In the past and even today, we have seen Android OEMs release “mini” versions of their flagship smartphones, like the recently released Samsung Galaxy S5 mini and the HTC One mini from 2013 as some examples. However it seems that the demand for such devices is starting to wane, according to a report from DigiTimes who cites sources in Taiwan’s handset supply chain. Their sources revealed that devices from LG and Sony in the form of the LG G3 Beat and the Sony Xperia Z1 Compact have sold less than expected. This is apparently due to an uncompetitive performance-price ratio.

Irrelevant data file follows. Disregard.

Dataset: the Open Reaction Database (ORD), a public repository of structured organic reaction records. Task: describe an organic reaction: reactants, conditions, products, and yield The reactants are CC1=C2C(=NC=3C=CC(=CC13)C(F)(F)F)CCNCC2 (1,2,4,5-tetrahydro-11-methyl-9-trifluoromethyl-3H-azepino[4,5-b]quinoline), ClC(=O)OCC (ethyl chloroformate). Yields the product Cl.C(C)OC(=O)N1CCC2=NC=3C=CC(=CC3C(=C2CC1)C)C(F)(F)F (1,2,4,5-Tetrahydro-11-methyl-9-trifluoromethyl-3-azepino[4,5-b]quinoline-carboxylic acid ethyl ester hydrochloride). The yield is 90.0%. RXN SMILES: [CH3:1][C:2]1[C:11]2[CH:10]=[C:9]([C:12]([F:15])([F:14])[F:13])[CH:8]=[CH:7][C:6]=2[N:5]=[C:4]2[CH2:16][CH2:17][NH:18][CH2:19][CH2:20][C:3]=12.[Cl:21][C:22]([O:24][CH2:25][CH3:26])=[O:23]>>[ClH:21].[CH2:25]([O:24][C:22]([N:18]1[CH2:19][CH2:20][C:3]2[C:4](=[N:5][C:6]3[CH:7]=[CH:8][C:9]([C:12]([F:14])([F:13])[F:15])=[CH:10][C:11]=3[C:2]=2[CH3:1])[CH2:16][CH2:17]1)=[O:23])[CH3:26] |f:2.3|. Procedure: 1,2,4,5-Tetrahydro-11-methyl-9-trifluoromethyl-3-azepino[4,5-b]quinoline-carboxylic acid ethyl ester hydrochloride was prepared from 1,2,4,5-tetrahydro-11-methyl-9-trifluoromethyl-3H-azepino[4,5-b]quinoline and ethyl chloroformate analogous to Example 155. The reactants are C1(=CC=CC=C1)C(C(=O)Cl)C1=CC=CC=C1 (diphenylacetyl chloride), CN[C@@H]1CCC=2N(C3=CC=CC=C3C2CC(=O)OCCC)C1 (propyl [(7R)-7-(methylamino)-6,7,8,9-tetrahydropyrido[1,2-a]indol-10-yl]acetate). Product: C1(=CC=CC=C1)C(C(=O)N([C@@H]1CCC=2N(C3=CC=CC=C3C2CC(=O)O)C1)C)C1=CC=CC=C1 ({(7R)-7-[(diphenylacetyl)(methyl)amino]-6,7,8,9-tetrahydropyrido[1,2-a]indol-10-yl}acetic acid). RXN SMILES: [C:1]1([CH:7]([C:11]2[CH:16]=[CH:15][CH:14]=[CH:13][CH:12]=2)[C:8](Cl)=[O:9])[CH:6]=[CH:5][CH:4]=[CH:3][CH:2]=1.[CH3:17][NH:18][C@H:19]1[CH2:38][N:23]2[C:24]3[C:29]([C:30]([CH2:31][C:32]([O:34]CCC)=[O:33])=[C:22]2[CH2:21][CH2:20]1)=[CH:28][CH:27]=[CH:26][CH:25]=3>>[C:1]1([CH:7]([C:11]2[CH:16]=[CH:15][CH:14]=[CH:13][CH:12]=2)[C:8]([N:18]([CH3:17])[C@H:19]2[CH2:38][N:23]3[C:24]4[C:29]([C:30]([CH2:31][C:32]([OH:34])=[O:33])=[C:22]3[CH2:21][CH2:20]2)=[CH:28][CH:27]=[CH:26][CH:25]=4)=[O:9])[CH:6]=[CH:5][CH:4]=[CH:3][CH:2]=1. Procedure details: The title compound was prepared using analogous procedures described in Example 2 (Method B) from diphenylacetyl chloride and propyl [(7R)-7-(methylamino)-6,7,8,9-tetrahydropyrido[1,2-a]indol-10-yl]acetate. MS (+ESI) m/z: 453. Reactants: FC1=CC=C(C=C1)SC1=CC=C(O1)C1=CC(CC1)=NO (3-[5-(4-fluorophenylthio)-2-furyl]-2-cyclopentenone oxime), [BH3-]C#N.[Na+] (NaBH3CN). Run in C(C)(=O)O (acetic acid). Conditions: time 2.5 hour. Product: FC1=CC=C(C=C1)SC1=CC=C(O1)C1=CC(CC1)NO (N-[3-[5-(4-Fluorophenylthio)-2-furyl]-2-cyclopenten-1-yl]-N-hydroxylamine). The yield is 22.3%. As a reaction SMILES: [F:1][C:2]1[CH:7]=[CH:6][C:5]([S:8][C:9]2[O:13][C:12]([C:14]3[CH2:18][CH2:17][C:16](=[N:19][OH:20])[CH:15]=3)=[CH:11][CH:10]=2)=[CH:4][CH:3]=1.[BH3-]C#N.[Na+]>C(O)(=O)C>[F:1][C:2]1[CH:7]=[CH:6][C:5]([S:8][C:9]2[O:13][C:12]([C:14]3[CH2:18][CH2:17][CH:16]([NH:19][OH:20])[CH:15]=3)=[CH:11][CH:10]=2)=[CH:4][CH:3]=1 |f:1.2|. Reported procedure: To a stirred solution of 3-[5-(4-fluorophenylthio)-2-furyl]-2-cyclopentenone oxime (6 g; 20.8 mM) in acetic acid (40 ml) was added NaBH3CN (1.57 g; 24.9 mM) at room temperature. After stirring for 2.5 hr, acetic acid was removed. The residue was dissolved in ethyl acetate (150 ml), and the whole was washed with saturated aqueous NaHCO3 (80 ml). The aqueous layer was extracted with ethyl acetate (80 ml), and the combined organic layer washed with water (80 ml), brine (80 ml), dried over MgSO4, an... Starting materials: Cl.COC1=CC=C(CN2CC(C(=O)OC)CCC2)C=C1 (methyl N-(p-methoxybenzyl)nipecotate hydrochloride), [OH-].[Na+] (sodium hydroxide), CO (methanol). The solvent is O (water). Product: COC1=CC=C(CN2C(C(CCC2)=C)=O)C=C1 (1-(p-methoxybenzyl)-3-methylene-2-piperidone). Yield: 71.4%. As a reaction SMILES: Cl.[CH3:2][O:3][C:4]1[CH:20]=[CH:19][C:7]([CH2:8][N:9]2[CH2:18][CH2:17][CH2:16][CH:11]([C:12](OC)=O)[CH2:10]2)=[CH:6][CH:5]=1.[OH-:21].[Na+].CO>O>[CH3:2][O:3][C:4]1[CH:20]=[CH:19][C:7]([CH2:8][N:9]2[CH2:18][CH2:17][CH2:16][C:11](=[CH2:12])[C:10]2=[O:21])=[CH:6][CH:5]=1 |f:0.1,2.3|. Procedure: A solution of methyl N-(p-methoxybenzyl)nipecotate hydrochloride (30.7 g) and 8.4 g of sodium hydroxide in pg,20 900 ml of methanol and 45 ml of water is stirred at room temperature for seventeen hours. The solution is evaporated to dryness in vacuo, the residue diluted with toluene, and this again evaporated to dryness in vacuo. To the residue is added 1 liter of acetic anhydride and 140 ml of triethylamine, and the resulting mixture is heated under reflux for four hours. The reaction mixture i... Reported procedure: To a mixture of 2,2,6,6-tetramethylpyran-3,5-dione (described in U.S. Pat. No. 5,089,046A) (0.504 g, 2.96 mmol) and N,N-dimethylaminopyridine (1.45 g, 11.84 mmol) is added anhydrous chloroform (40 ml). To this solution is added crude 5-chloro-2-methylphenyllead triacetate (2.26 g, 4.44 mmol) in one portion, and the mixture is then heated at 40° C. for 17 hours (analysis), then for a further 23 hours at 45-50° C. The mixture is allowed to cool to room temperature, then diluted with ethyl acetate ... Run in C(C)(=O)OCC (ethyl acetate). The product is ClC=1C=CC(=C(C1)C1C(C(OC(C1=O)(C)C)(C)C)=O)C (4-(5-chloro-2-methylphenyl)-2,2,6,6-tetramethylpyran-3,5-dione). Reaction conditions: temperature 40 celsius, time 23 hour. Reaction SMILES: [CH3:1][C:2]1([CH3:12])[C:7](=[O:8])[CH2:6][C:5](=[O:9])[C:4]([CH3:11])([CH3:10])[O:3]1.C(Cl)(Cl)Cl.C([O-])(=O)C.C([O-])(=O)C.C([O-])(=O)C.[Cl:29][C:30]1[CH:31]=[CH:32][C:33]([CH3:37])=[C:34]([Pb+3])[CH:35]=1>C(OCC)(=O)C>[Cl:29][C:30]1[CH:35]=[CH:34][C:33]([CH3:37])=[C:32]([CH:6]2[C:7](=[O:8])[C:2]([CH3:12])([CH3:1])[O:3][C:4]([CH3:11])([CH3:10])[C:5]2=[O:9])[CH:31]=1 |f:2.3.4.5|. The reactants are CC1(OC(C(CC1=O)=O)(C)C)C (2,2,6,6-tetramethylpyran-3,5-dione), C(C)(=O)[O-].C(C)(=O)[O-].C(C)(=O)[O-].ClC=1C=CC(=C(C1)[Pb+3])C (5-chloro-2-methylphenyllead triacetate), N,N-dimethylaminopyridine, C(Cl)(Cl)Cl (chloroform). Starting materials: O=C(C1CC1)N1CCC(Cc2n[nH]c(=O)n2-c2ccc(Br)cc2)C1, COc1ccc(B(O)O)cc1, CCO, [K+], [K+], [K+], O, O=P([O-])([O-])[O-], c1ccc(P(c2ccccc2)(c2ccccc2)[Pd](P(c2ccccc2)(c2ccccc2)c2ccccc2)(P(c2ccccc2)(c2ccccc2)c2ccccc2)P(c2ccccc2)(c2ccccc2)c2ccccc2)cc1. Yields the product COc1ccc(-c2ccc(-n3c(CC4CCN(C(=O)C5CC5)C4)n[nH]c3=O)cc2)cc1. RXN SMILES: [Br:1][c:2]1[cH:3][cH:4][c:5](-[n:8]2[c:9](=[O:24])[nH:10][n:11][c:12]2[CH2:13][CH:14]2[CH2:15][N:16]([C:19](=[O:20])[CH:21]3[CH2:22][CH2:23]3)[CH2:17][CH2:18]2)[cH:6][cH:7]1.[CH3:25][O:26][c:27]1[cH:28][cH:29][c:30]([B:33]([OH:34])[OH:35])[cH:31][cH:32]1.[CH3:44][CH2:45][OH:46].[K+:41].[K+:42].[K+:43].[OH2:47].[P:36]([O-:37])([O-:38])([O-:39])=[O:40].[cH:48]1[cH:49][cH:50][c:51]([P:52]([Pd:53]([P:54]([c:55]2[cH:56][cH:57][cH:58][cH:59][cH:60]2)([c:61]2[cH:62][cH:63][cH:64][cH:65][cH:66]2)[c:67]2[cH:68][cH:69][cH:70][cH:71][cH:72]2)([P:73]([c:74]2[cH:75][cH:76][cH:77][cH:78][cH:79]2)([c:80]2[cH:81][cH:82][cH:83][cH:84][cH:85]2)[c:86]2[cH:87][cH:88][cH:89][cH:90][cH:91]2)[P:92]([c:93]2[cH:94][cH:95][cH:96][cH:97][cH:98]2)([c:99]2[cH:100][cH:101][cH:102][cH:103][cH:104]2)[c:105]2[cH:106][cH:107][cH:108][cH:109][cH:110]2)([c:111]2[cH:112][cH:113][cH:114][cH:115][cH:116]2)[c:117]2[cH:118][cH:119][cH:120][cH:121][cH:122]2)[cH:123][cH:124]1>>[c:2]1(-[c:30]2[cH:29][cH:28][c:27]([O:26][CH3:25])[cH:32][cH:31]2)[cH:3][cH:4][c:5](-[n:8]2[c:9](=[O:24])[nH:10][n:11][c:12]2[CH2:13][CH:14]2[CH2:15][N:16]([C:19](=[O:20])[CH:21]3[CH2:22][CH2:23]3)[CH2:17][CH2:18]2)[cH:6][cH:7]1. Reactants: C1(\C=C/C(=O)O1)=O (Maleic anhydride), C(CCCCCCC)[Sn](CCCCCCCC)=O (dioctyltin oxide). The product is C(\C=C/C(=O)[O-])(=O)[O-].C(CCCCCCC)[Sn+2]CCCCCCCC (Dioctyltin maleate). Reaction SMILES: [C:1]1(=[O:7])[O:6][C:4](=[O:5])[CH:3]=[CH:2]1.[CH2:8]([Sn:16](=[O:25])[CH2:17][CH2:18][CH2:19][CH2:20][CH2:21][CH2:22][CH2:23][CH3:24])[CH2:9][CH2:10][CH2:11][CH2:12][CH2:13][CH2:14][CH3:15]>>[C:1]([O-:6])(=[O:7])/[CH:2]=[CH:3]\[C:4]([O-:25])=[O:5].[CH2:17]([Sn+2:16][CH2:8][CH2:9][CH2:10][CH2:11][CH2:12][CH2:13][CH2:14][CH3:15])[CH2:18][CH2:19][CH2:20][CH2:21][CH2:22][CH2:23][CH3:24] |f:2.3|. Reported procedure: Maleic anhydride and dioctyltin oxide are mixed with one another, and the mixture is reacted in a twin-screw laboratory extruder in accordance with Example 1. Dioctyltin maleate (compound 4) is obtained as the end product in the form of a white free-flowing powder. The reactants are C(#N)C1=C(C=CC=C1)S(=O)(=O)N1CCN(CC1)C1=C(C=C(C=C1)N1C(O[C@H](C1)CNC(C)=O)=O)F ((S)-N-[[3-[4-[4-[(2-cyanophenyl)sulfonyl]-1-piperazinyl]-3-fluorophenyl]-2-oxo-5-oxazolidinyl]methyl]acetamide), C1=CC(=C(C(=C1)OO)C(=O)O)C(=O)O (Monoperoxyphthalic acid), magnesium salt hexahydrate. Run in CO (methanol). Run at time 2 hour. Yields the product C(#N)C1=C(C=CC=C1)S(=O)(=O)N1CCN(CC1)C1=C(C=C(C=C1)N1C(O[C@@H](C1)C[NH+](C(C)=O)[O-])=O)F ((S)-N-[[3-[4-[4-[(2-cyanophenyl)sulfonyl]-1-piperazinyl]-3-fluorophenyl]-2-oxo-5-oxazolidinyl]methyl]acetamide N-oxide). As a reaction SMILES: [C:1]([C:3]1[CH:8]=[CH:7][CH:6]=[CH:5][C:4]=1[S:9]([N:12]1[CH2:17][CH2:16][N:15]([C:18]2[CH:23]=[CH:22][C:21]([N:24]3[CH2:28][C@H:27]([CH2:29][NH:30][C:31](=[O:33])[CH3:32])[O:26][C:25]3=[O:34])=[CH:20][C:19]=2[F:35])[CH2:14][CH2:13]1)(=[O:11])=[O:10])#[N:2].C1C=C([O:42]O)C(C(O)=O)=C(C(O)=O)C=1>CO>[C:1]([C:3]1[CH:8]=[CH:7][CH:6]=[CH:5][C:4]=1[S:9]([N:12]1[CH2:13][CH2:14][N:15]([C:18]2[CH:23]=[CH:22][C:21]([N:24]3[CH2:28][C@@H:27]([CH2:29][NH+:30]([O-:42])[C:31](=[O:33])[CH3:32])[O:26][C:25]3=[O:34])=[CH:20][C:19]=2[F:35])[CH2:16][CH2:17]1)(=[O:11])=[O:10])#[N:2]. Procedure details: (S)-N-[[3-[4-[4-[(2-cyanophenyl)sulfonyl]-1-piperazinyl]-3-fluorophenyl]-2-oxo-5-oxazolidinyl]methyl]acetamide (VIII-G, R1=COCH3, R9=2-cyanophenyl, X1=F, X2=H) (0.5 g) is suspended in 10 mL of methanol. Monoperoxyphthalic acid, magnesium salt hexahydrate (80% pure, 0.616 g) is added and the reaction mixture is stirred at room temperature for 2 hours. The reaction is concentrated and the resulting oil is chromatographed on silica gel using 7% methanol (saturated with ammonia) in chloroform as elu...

While international vendors including Samsung Electronics, LG Electronics, HTC and Sony Mobile Communications have launched mini versions of their flagship smartphones, sales of those mini versions have so far fallen short of expectations due to uncompetitive performance-price ratios, according to sources in Taiwan’s handset supply chain. Although LG has marketed the mini version of its LG G3 flagship as the LG G3 Beat, and Sony Mobile named the mini version of its Xperia Z1 as the Xperia Z1 Compact, sales of these two models have been lower than expected, said the sources. Pricing is a disadvantage for such mini versions since they are mostly priced from US$400-500 as compared to US$150-200 quoted for comparable models rolled out by China-based smartphone vendors, the sources added. Affected by slower than expected sales, most vendors are likely to be forced to amend the strategies set for their mini models, the sources commented. HTC has launched the HTC One (E8), a plastic version of its latest flagship model the HTC One (M8), to test market water, but it remains to be seen if the E8 will prevail in the mid-range market, said the sources.